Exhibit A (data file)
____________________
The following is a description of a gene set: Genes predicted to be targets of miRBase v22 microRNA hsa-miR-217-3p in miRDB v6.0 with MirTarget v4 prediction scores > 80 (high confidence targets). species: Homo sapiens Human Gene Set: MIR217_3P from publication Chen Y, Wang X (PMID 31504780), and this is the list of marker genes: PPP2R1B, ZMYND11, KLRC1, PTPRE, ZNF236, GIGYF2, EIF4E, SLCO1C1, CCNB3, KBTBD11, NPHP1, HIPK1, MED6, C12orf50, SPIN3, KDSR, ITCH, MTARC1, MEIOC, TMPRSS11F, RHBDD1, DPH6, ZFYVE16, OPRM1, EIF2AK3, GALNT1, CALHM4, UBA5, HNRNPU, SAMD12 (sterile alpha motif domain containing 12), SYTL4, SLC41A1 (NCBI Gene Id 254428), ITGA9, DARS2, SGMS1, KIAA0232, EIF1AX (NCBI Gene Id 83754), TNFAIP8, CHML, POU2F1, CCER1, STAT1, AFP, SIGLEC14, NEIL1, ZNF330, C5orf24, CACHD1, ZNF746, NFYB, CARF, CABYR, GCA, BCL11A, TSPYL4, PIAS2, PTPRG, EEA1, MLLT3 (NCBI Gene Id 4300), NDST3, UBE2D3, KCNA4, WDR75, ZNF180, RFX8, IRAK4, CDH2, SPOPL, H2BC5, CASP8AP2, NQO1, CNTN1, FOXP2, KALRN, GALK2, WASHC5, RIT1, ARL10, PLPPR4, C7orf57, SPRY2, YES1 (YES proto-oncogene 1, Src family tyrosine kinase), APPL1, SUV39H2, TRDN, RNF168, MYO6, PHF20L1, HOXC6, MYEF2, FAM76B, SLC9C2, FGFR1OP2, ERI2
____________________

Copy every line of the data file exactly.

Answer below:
The following is a description of a gene set: Genes predicted to be targets of miRBase v22 microRNA hsa-miR-217-3p in miRDB v6.0 with MirTarget v4 prediction scores > 80 (high confidence targets). species: Homo sapiens Human Gene Set: MIR217_3P from publication Chen Y, Wang X (PMID 31504780), and this is the list of marker genes: PPP2R1B, ZMYND11, KLRC1, PTPRE, ZNF236, GIGYF2, EIF4E, SLCO1C1, CCNB3, KBTBD11, NPHP1, HIPK1, MED6, C12orf50, SPIN3, KDSR, ITCH, MTARC1, MEIOC, TMPRSS11F, RHBDD1, DPH6, ZFYVE16, OPRM1, EIF2AK3, GALNT1, CALHM4, UBA5, HNRNPU, SAMD12 (sterile alpha motif domain containing 12), SYTL4, SLC41A1 (NCBI Gene Id 254428), ITGA9, DARS2, SGMS1, KIAA0232, EIF1AX (NCBI Gene Id 83754), TNFAIP8, CHML, POU2F1, CCER1, STAT1, AFP, SIGLEC14, NEIL1, ZNF330, C5orf24, CACHD1, ZNF746, NFYB, CARF, CABYR, GCA, BCL11A, TSPYL4, PIAS2, PTPRG, EEA1, MLLT3 (NCBI Gene Id 4300), NDST3, UBE2D3, KCNA4, WDR75, ZNF180, RFX8, IRAK4, CDH2, SPOPL, H2BC5, CASP8AP2, NQO1, CNTN1, FOXP2, KALRN, GALK2, WASHC5, RIT1, ARL10, PLPPR4, C7orf57, SPRY2, YES1 (YES proto-oncogene 1, Src family tyrosine kinase), APPL1, SUV39H2, TRDN, RNF168, MYO6, PHF20L1, HOXC6, MYEF2, FAM76B, SLC9C2, FGFR1OP2, ERI2